New issue

Have a question about this project? Sign up for a free GitHub account to open an issue and contact its maintainers and the community.

By clicking “Sign up for GitHub”, you agree to our terms of service and privacy statement. We’ll occasionally send you account related emails.

Already on GitHub? Sign in to your account

D100 claims module is public when it is prefixed _ #199

Closed
jayvdb opened this Issue Jul 26, 2016 · 8 comments

Comments

Projects
4 participants
@jayvdb
Copy link
Member

jayvdb commented Jul 26, 2016

Module.is_public is hardwired to True, which means the following occurs

html5lib-python/html5lib/_inputstream.py:1:1: D100 Missing docstring in public module

Processing modules like this raises lots of other terminology problems, such as : should a class/def without a _ prefix in a private module be considered "public".

A simplistic approach is to simply not process modules beginning with _ unless they are __init__, both in the pydocstyle main() and hope flake8-docstrings does the same.

@Nurdok

This comment has been minimized.

Copy link
Member

Nurdok commented Jul 28, 2016

Thanks for reporting this.
The simplistic approach you suggested is bad, since while a private module does not HAVE to have a docstring, if it does, it MUST be legal, so that module should be processed.
Module.is_public should probably change to be the same as Class (underscore means private).

@jayvdb

This comment has been minimized.

Copy link
Member

jayvdb commented Jul 28, 2016

Nod.
And a non-_-prefixed class/def in a _-prefixed module...should it be treated as a public object?

@Nurdok

This comment has been minimized.

Copy link
Member

Nurdok commented Jul 28, 2016

When checking for publicity of definitions, the logic is that it is public as long as all of its parents are public AND it doesn't begin with an underscore. So "public named" classes in a private module should be considered private and do not necessitate‬ a docstring.

@larsoner

This comment has been minimized.

Copy link
Contributor

larsoner commented Sep 4, 2016

So "public named" classes in a private module should be considered private and do not necessitate‬ a docstring.

One problem with this is that it's easy to do in __init_.py from ._whatever import public_function, and thus the function could appear public when actually used by a user (as opposed to during development). I don't see an easy solution to this problem, though.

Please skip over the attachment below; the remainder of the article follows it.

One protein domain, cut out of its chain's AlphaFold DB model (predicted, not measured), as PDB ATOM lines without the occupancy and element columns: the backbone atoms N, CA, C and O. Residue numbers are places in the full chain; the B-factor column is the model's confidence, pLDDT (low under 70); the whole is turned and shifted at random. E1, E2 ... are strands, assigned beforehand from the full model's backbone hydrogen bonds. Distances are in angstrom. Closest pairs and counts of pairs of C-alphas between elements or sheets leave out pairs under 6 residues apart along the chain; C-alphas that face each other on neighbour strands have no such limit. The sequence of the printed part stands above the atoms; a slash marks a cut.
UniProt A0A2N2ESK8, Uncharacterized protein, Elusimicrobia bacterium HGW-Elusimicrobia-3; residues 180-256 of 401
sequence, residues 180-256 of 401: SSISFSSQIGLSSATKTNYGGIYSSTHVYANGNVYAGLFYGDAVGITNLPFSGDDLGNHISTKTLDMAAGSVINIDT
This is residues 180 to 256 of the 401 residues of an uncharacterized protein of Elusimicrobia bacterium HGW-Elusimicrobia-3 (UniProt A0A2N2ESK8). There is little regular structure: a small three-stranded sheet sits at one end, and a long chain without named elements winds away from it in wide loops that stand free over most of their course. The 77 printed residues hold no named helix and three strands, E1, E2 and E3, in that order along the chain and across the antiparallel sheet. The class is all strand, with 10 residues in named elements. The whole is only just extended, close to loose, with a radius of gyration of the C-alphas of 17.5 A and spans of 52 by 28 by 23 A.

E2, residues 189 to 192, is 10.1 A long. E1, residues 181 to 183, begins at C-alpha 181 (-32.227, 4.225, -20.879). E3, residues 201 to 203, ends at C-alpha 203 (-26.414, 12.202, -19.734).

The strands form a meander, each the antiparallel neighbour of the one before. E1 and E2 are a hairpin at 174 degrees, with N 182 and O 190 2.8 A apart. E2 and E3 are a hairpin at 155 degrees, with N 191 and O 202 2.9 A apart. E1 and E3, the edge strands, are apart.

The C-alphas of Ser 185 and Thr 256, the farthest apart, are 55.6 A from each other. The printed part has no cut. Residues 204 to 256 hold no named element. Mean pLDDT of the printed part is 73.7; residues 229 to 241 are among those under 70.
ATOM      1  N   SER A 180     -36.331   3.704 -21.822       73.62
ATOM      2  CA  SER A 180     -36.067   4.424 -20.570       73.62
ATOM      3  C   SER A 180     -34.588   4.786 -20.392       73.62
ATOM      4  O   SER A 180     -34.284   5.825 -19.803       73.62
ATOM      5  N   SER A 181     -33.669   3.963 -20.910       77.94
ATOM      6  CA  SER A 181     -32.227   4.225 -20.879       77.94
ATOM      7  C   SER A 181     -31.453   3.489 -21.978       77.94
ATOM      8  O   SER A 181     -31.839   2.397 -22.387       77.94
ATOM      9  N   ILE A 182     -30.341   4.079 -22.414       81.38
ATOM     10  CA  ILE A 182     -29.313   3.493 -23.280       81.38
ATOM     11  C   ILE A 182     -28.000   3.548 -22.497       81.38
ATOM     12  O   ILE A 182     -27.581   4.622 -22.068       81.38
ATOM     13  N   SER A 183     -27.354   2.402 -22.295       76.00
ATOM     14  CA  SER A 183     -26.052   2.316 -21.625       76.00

@jayvdb

This comment has been minimized.

Copy link
Member

jayvdb commented Sep 4, 2016

Yea. that is a common and sensible/desirable pattern.

IMO '_'-prefixed modules should not be processed differently. Any other approach opens a can of worms.

If the prefix means docstrings are optional, the more sensible approach is to ignose those files using config options if necessary, as they will also be skipped by most documentation tools, or writing quality docstrings and checking the module as if it was public. We could have a simple config option to ignore private modules, disabled by default which is the current behaviour.

However the messages should at least not say "public module" etc, and maybe should have different error codes for finer tuning.

@varunagrawal

This comment has been minimized.

Copy link
Contributor

varunagrawal commented Oct 10, 2016

I'll handle this.

@varunagrawal

This comment has been minimized.

Copy link
Contributor

varunagrawal commented Oct 17, 2016

@jayvdb I should just add a config option to ignore all modules beginning with a '_' and have it disabled by default?

What else would you recommend I do?

@jayvdb

This comment has been minimized.

Copy link
Member

jayvdb commented Nov 3, 2016

Hi @varunagrawal , I would start by detecting private modules, and at least reporting them as 'private' instead of 'public'. That is what this bug is about.

Once the 'private module' detection algorithm is bedded in, with at least a minor release or two of field testing, new approaches for handling members of private modules can be introduced.

Sign up for free to join this conversation on GitHub. Already have an account? Sign in to comment